Make Lists. Not Too Much. Mostly Do.

Recently, I read Michael Pollan’s new book “In Defense of Food”, which was #1 on the New York Times non-fiction bestseller list for six weeks. It’s about eating good things, things that keep you healthy, and things that are good for the earth. The most famous line from the entire book are its first seven words, which, he says, sums up his whole philosophy: Eat food. Not too much. Mostly plants. He goes on for an entire book to elaborate, but does, in fact sum up his advice.

I liked this simple approach to a subject (eating food) so overdone it makes me want to vomit (the opposite of eating food). While repeating this catchy phrase over and over in my head one day, I thought: time managment is another totally overdone subject, wouldn’t it be great to have a similar credo to simplify all this hackneyed advice on to do lists, productivity, time management systems, and the like? Then, sent from the productivity heavens, it came to me:

Make lists. Not too much. Mostly do.

Let’s look at the three parts individually.

Make lists.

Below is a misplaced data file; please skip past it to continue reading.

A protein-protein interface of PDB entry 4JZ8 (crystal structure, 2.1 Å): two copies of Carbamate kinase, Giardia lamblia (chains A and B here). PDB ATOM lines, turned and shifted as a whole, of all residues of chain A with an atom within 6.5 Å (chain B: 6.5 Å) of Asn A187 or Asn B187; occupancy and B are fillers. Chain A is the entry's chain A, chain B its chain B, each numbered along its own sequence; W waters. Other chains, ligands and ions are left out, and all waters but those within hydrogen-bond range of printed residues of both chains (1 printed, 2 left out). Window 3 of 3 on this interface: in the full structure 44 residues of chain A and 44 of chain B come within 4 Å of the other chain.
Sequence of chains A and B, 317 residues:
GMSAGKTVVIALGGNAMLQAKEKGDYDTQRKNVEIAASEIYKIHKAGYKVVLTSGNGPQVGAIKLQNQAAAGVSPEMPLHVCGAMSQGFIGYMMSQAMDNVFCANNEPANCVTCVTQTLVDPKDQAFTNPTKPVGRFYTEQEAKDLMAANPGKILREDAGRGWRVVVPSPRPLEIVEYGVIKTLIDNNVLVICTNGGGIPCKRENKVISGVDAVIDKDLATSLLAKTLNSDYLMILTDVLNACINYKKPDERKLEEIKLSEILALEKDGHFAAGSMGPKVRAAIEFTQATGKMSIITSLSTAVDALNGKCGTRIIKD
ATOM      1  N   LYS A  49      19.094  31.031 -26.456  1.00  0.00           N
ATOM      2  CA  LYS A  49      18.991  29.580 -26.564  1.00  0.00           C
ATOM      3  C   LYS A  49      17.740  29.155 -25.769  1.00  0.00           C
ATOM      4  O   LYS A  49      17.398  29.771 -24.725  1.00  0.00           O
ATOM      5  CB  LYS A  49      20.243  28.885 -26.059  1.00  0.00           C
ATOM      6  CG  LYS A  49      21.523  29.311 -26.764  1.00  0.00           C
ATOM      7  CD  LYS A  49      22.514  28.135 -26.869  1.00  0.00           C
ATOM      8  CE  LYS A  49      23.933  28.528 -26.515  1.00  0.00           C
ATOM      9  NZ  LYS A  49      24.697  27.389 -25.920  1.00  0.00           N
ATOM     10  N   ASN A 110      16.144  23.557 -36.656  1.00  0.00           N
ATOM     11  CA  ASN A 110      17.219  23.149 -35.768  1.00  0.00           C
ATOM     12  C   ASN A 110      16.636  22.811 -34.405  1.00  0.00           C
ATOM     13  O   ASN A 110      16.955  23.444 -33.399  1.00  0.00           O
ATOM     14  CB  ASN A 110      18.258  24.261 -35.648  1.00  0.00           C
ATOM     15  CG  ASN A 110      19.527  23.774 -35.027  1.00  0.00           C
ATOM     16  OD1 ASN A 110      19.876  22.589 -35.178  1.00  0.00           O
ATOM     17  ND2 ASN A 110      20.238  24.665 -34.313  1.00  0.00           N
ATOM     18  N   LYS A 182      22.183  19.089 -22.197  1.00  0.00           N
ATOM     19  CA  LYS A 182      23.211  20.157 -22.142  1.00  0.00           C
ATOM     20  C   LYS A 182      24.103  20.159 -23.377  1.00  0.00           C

Let’s be honest, 99% of time managemenment techniques involve some sort of list making. From Alan Lakein’s ABC system back in the 80′s to GTD, everyone is telling you to write things down one way or another. Generally, in subjects with a lot of differing advice (e.g. time-management, fitness, diets, etc.), if you find a few recurring themes that everyone agrees on, it’s likely that they are solid principles to abide by. So in this case, it probably doesn’t matter whether you sort your lists with ranked A, B and C priority items, or by context in GTD, or keep a list of projects in your pocket like Cal Newport, or go through your list in a clever way like in Mark Forster’s Autofocus system. What matters is that you write stuff down and use that list. Otherwise you’ll forget stuff and not have something to fall back on when it’s not obvious what you should be doing right now. Certainly there are productive people that never make lists, but there are also people with great bodies that never workout. They’re lucky. You can hate them. But the bottom line is that writing stuff down in some form is a recurring piece of advice in differing productivity literature in the same way that regular excercise and avoiding junk food are a recurring themes in differing health and fitness advice. So make lists, but…